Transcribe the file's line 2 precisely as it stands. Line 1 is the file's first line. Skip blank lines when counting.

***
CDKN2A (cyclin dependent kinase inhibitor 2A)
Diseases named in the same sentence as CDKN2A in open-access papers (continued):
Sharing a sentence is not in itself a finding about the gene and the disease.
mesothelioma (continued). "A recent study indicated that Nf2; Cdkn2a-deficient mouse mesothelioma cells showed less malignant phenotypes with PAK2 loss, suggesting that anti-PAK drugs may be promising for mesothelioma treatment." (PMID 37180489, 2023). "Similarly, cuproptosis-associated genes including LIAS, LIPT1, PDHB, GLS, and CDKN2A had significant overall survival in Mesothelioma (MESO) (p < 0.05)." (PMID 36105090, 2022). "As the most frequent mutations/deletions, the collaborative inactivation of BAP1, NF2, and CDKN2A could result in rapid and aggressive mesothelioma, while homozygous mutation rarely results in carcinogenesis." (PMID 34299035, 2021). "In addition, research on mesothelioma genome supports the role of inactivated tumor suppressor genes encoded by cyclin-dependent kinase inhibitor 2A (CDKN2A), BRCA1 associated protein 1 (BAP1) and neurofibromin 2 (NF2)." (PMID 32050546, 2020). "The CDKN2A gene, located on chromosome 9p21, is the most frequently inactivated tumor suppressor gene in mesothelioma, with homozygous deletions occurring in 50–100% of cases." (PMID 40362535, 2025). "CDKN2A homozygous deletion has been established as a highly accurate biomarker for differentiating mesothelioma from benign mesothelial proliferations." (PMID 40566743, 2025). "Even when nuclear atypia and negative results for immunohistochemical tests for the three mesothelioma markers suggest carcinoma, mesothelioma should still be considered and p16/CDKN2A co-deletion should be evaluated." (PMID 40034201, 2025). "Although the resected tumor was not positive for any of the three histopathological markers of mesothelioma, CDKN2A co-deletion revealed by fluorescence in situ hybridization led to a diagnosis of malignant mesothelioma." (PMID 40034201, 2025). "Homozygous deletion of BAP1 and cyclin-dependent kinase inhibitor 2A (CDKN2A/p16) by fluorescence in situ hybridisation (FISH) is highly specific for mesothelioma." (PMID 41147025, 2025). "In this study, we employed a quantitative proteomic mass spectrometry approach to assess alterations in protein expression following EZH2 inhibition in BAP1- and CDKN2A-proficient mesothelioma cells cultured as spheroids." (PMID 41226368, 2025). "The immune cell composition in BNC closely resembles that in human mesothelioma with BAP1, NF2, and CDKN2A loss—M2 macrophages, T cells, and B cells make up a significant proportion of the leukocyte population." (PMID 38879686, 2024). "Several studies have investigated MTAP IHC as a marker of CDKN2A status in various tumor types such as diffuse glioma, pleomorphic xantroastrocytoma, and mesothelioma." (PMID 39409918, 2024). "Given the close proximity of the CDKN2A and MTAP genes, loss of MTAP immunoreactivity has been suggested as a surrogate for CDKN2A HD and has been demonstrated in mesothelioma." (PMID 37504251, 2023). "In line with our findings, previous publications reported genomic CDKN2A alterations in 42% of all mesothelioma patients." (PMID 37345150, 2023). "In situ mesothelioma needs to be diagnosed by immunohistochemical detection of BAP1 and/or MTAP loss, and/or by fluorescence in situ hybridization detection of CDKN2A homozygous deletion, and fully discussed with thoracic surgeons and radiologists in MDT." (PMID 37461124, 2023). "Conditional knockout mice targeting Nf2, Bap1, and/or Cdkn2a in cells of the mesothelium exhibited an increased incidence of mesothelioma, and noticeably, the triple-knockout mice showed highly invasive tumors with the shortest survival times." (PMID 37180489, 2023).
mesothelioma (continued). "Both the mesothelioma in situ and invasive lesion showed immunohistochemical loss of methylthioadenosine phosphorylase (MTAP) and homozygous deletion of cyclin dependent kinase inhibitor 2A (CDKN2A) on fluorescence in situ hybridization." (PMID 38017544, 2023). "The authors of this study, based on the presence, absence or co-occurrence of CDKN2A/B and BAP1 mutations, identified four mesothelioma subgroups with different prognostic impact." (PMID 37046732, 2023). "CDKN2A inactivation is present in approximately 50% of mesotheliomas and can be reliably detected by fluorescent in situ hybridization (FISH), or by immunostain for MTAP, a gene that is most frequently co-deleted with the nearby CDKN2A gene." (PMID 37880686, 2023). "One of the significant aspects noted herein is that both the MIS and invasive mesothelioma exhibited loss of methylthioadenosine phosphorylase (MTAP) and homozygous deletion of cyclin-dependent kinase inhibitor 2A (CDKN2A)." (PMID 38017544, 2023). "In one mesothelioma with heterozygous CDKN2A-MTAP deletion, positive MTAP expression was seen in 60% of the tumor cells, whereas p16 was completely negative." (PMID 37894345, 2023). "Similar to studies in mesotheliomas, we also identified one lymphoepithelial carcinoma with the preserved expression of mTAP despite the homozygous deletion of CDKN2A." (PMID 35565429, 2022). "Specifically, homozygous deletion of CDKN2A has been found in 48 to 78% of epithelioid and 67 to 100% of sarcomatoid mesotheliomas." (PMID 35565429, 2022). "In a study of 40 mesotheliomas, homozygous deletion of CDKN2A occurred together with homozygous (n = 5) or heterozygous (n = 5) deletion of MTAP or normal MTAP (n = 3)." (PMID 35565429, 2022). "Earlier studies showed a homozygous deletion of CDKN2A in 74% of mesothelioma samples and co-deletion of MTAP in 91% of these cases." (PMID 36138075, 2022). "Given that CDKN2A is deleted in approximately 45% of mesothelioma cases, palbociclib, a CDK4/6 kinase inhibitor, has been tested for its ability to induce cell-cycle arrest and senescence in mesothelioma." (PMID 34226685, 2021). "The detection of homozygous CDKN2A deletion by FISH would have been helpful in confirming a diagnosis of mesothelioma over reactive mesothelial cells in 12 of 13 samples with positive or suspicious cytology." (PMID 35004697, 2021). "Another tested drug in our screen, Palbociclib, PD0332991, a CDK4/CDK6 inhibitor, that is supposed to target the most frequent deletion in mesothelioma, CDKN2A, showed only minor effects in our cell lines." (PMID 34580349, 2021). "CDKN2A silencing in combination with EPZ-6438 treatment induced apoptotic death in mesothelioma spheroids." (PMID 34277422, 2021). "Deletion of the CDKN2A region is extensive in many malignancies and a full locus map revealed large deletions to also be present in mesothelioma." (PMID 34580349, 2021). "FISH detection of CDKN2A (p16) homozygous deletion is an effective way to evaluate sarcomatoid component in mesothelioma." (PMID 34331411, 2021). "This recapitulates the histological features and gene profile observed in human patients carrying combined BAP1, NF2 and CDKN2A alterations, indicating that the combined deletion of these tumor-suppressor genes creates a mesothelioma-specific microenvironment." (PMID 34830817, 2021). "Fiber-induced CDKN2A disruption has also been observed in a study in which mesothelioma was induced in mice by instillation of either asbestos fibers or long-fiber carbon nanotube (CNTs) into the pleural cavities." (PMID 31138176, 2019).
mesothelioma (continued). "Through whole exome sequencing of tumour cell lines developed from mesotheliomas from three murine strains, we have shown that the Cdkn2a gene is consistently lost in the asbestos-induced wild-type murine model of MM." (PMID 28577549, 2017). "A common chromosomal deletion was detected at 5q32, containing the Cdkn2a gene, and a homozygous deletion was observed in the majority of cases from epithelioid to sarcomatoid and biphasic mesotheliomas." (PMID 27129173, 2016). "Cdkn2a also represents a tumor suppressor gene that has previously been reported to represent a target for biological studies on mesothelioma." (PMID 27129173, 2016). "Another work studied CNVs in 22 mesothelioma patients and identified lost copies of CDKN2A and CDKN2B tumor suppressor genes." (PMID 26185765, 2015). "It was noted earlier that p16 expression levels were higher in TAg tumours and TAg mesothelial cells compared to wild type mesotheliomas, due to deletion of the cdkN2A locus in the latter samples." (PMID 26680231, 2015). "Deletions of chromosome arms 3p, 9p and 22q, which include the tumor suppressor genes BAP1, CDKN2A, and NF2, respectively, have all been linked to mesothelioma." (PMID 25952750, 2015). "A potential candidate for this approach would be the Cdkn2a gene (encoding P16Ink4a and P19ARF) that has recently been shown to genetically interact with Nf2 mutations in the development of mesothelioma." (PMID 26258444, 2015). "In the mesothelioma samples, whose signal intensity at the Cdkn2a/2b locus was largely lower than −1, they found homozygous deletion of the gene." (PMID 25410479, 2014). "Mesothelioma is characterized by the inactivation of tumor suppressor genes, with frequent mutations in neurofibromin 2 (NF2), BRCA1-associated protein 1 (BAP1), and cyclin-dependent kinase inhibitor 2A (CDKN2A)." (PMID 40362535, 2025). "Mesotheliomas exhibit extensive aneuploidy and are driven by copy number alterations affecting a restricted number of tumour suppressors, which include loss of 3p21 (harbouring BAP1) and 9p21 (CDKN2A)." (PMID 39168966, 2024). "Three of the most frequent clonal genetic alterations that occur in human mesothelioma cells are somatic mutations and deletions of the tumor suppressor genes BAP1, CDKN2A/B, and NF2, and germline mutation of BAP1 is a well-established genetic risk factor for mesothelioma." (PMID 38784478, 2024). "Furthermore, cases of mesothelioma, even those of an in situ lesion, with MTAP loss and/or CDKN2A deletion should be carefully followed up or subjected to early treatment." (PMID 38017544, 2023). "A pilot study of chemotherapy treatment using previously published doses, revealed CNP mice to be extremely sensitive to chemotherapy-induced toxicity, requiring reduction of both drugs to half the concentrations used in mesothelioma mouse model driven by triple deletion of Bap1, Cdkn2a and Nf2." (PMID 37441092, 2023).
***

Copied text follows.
Diseases named in the same sentence as CDKN2A in open-access papers (continued):